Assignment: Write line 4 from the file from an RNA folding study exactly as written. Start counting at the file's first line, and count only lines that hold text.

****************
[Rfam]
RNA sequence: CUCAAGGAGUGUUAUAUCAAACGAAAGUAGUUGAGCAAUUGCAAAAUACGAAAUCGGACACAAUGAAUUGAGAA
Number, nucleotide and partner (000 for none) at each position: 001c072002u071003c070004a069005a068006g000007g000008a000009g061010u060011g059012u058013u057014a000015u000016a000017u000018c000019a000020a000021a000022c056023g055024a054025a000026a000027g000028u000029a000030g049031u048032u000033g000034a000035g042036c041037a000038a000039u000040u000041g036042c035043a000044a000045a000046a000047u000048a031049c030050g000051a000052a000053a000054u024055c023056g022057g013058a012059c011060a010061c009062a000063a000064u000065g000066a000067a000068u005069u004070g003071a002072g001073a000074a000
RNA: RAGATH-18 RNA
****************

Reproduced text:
RNA: RAGATH-18 RNA